After the Wright brothers patented their invention, there were years of disputes over patent violations. Continued claims of being the first in flight sprang up. After their first little hop on this day in 1903, they maintained a high level of secrecy so that government-backed researchers, who were the big players in the game, couldn’t steal their ideas. They were just two guys who ran a bike shop and wanted to make money on it. I think that was the right thing to do. If they hadn’t been secret, they would have been squashed like bugs by the big guys. I think the real legacy of the Wright brothers should not be the controversy or the secrecy, but the fact that two dudes in a bike shop, tinkering with wood and engines, changed the world in 12 seconds.

The National Resources Defense Council is reporting on a study that looked at ten eastern US cities are found they are going to see more red alert days during the summer for air quality. They found that rising temperatures due to global warming will lead to a decrease in the number of good air days (as defined by the EPA).  Two of the cities I have lived in were included in the study: Columbus, Ohio and Greenville, South Carolina.  Another city included was Asheville, NC where Donna and I have spent several anniversaries.  Greenville and Asheville are both very beautiful cities, so it’s really a shame to see that things will be going downhill. The same will be true everywhere, of course. By the middle of the century, the study reports, 50 eastern US cities will see:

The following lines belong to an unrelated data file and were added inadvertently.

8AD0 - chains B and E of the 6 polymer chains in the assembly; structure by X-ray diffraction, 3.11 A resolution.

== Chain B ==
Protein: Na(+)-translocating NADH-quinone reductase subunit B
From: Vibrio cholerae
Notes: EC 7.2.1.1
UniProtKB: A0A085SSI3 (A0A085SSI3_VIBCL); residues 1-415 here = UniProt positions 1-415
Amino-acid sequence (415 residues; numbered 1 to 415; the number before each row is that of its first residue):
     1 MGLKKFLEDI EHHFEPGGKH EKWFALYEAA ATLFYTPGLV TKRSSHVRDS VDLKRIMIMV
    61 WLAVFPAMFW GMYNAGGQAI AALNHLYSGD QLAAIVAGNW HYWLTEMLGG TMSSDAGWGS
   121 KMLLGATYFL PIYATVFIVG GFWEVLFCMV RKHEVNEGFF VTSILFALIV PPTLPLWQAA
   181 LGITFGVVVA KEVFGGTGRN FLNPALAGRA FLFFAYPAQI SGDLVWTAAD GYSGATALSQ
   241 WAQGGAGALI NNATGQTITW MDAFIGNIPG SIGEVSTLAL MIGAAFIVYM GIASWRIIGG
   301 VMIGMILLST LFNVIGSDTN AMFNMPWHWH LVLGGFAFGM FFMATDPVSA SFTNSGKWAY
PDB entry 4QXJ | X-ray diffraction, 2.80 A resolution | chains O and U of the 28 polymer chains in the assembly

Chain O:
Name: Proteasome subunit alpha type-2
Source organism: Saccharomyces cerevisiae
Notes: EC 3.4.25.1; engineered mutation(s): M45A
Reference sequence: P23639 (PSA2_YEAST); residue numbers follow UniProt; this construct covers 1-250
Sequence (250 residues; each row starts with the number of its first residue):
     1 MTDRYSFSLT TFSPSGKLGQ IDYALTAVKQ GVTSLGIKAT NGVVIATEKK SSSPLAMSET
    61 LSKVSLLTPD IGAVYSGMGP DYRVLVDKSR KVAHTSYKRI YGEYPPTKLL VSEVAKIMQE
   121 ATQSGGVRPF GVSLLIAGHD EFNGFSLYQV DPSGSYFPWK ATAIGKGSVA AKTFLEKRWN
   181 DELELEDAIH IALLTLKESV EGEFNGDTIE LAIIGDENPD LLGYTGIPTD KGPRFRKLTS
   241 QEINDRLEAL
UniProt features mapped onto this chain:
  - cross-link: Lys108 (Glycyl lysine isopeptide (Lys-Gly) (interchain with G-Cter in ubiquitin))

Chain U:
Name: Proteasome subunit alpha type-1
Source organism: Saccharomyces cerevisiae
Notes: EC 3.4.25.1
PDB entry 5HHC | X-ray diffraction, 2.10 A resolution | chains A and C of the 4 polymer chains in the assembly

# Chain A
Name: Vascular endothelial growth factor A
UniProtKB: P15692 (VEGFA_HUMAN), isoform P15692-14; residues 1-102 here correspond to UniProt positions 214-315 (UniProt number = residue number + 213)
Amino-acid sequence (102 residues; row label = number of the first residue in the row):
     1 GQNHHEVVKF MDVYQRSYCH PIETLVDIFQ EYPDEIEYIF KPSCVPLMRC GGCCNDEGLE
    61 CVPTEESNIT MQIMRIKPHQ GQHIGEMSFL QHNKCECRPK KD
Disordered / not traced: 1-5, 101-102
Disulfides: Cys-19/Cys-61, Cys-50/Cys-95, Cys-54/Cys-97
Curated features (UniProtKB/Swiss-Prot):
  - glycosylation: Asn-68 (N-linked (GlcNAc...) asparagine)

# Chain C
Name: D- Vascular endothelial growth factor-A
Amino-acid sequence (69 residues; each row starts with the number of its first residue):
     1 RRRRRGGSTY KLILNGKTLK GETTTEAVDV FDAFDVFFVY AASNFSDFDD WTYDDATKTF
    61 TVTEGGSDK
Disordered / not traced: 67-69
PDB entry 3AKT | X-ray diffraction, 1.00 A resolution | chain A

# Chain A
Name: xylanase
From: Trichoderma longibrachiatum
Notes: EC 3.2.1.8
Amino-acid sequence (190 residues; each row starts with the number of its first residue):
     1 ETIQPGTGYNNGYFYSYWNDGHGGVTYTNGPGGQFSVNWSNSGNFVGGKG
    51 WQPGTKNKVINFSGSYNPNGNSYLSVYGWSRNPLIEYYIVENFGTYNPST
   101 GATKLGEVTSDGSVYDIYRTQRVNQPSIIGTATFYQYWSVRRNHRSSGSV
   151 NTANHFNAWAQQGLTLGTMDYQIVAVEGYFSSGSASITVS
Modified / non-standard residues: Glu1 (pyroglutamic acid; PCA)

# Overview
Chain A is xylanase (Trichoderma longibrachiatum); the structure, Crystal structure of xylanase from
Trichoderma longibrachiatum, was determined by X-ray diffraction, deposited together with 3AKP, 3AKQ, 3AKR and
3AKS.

• A doubling of the number of unhealthy ‘red alert’ days
  • A 68 percent (5.5 day) increase in the average number of days exceeding the current 8-hour ozone standard established by the EPA
  • A 15 percent drop in the number of summer days with “good” air quality based on EPA criteria because of global warming